With the 2008 Beijing Olympics Opening Ceremony only hours away from happening, it’s important to remember that politics has never been too far from sport. A much as some people deplore that, it’s a simple fact that sport is often used by governments to send a message, and sport often provides a platform for those that normally don’t have a voice. The Olympics aren’t any different, never have been.
Well… at least until now.
The 2008 games were given to China on the proviso that they’d improve their human rights record. That, and several other conditions regarding pollution, isn’t something that the Chinese government seems to be too concerned about… and world governments have reacted with little more than indifference.
To be fair, many have offered platitudes about human rights abuses, but China’s just to big a market waiting to be plucked from the tree. Massive companies such as Nike and Coca Cola, have issued directives to sponsored athletes that they are not to indulge in making political statements whilst at the Olympics. The same with many governments.
The depressing thing is, that a very large political statement is being made by the Chinese government: we are free to do as we damn well please. The disdain that they’ve treated pretty much everyone who’s said anything contrary to what they’re allowed to say. And heaven help anyone who steps over the line they’ve drawn in the sand.
Twice now, Japanese media personnel have been beaten. The Daily Yomiuri reports that a group of border patrol policemen detained the reporter at a paramilitary border patrol facility on Monday. The reporter was punched in the face several times. A Tokyo Shimbun photographer was surrounded by a group of paramilitary policemen in Kashgar earlier on Monday as he took photographs.
The policemen seized his two cameras and took him into the facility, where he was kicked in the face and the side.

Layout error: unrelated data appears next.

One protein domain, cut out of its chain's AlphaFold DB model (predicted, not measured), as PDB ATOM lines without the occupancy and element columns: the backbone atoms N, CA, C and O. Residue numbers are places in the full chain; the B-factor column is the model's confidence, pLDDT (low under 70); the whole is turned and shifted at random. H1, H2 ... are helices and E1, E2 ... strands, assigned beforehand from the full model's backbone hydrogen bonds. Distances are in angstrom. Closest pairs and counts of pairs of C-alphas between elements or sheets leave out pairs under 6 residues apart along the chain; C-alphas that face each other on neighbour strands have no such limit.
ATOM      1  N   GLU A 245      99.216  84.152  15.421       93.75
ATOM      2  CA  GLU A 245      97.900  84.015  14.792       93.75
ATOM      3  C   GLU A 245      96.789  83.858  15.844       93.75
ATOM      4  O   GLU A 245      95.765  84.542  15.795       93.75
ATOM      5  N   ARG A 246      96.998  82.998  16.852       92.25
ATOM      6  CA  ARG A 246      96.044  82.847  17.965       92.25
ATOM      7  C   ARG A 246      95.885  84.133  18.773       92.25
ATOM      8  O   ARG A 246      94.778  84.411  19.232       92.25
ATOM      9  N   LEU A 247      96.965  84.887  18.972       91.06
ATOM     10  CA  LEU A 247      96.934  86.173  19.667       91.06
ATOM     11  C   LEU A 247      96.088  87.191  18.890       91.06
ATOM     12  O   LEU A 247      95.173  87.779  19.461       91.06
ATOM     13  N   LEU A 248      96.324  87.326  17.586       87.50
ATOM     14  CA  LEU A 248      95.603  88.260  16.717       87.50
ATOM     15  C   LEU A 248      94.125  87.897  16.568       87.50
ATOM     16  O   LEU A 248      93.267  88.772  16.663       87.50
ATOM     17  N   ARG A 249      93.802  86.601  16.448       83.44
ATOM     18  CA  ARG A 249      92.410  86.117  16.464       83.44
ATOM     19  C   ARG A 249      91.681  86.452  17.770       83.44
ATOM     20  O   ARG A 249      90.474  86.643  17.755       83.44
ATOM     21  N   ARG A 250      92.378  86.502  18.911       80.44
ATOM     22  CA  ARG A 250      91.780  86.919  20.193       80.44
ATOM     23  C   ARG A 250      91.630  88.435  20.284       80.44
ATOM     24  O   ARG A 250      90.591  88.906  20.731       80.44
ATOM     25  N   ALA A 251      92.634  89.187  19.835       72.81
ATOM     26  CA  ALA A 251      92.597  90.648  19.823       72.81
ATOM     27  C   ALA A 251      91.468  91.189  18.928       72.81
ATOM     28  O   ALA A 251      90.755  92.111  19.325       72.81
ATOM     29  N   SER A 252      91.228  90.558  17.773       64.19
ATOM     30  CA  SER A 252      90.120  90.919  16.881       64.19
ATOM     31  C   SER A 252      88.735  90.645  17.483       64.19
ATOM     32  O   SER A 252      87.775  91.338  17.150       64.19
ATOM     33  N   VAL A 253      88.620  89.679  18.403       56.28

US former Olympian Joey Cheek had his visa revoked – and is now not welcome in China – due his involvement in the athlete-led Team Darfur, a body that will protest the Chinese support of Sudan… a country currently involved in some pretty heinous acts in the war-ravaged Darfur region.
Still, athletes often find a way to speak. The selection of Lopez Lomong by US team captains to carry the American flag is a pretty big statement of itself. Lomong is one of the Lost Boys of Sudan, and resettled in the US.
He’s not been shy about speaking out:
“I need to send the message as an athlete from Sudan. I am worried about the kids who are dying in Darfur, kids who don’t have the dream they could be good athletes or Olympians or doctors, because they will be running away from their village, separated from their families.”
Still – it’s rather sad, that in a time where perhaps the world at large could gotten something done, made even a small change, we’re unlikely to see statements made even with the quiet power that Tommie Smith and John Carlos made in the 1968 Olympics. Even IOC president Jacques Rogge now refuses to make any comment about improvement of human rights, pollution or freedom of speech… steering well clear of contentious issues – all requirements set down as provisions when Beijing was initially awarded the Olympics.
US President George Bush has made comments about the lack of free speech, and Australian PM Kevin Rudd has stated that he’ll raise the issue of human rights “with our friends in China” whilst he’s there… but this amounts to little more than playing semantics – both nations have it within their power to do oh-so-much more… but to upset China would be tantamount to political suicide.
Even Amnesty International has backed down a little on the strong stance they initially took, refusing to use the stronger pictures within their Olympic campaign.
There’s no doubting that the Olympics in Beijing will be a huge success. The stadiums et al look amazing, and no amount of money has been spared in making this China’s coming out party into the world.
It’s just a pity that the world’s not being a little more discerning.